So now, this baby is about 1 [year old] and when I meet her—this is a few years later—she is living in a city in the North of England with this baby who is now a toddler, and a new baby called Sam. So there’s something about her story that I just find so striking because whatever way we start to think about Sonia’s story from, it is a story about how the design of British citizenship, particularly from 1981 onwards, specifically is there to exclude specific post-colonial and migrant populations from protections in quite unbelievably Draconian ways, and almost at any cost.
So if we turn from Sonia to Mary—her baby who was born in Holloway—Mary is born in Britain, she is born in London, but because the 1981 Act has abolished the rights of birth citizenship she is born stateless. So she doesn’t have the citizenship of anywhere. If she had been born here a couple of decades earlier she would have automatically been granted citizenship.
Doing this work with Sonia and meeting her and her children, hearing her story, but also with other asylum seekers and organisations that I met doing that empirical work, just really illustrated for me what the material and human impacts of the narrowing or design of British citizenship in the second half of the 20th century was.
MB: I think that is really helpful in terms of illustrating, that kind of closing circle that the British Nationality Act of 1981 actually was. I think that that kind of removal of birthright citizenship is something that strangely, despite the fact it happened 40 years ago, people appear not to be aware of.
IT: Yeah, and I suppose I want to tell that story to bring that home, particularly about this baby, who I call Mary, who is born here, that taxpayers are paying £2,000 a week to keep her and her teenage mother in a private profit immigration detention centre. It is just astounding, the profit-making side, I guess, of citizenship. I think we cannot understand how citizenship is being designed to fail people but also how it is being designed to create markets. So it is very important to understand citizenship design as part of the global immigration industry, in terms of, you know, increasingly a kind of “pay for citizenship” model. Who can pay and who can’t? Who earns enough and who doesn’t? We have really fully marketized citizenship now.
MB: It is really pernicious, isn’t it? But it does point to the wider shifts in the global political economy as well and how it functions, how this particular issue about British citizenship not being quite what it seems sits within that broader framework of bordering and creating value on very inhumane terms. I don’t know if that is the right way of putting it, but the kind of financialisation, I suppose, of the border in that respect, that is the shift that you are talking about there.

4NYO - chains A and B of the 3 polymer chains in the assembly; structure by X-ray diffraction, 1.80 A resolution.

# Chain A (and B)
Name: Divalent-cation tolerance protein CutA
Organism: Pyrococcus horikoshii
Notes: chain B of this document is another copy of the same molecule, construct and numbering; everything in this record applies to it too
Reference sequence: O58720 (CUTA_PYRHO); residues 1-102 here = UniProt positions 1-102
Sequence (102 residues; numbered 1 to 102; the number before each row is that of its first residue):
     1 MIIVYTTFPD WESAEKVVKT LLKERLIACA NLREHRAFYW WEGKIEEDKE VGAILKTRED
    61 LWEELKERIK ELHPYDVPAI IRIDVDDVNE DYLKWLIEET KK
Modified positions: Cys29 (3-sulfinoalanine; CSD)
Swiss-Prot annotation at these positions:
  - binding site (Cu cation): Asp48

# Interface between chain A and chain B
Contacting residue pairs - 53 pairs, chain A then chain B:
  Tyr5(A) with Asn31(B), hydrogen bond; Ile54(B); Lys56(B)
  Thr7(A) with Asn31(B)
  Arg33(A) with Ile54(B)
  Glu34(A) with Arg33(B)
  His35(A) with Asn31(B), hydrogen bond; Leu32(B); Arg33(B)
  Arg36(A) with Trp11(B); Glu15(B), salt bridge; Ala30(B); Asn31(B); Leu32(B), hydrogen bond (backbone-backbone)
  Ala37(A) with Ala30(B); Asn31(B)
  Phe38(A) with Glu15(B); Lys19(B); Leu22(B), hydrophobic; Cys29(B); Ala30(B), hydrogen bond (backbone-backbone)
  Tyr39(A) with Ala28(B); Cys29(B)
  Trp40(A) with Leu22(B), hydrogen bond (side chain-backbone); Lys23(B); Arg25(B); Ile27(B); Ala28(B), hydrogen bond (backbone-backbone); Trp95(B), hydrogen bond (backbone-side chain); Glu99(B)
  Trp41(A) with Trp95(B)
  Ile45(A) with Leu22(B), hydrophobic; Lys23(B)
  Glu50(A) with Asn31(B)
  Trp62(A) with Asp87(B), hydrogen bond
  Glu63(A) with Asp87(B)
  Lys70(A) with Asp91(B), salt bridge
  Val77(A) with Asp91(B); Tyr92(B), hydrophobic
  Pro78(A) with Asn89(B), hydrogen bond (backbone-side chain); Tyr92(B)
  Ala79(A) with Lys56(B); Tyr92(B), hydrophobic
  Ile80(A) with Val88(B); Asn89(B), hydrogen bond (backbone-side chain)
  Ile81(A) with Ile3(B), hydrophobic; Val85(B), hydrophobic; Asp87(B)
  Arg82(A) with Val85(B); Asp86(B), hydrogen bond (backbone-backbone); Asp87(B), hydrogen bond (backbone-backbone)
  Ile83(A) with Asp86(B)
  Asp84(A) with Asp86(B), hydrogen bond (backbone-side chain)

IT: Yeah, and I think when we talk about citizenship we all assume we are talking about the same thing, and we still have attached to it quite a liberal and progressive understanding. We are not talking about that kind of social citizenship that is about equality and political solidarity—this is quite a different understanding of citizenship that emerges if we actually start to look at citizenship and its design legally, and the practices that are associated with that regressive design.
MB: For me, Imogen’s reflections powerfully demonstrate that changes in nationality law were not benign. They had very real and devastating consequences for people at the sharp end of Britain’s immigration control, in ways that continue to shape our present. One of the takeaway points from this episode, and others in the series, is that we can’t really talk about citizenship in Britain without also considering immigration control. For me, the story of Sonia and her children really brings this home.
When the British Nationality Act of 1981 was introduced, campaigners, activists and, indeed, some politicians and parliamentarians warned that the removal of birthright citizenship would have social as well as legal consequences. But these went largely unheeded. As the Letter to the Editor that George uncovered in the archive predicted, it would be decades later that these social consequences, in respect to the acquisition of citizenship, would start to come to light. For those of you interested in finding out more, I’ve put together a list of resources in today’s episode notes, including links to Imogen’s great work on citizenship. But before we close, let’s have a think about why this matters today.
To my mind, looking back at the British Nationality Act of 1981 afresh, and the changes that this brought, shows how the stage for the Hostile Environment was set decades ago. Imogen first published her work on citizenship in 2010, and in the case that she relates we get a glimpse of what has now become more familiar to us through the Windrush deportation scandal.
Since her article was published, with the emergence and consolidation of what we might refer to as a global citizenship-migration regime, an increasing number of people have been found lacking under the conditional terms of British citizenship as laid out in the British Nationality Act.We might want to ask ourselves then: How British citizenship is caught up in the production and perpetuation of global inequalities?
Thanks for listening to this episode of Who Do We Think We Are? – a podcast series produced and hosted by me, Michaela Benson, as part of my British Academy mid-career fellowship, “Britain and its overseas citizens”. If you like what you’ve heard, take a moment to subscribe on your preferred podcast platform. Special thanks to Emma Houlton and Andrew Proctor at Art of Podcast for their production and post production support, and to George Kalivis for the cover art and archival research. Finally, to find out more about me and my research, you can follow me on Twitter @Michaelacbenson. See you again next time.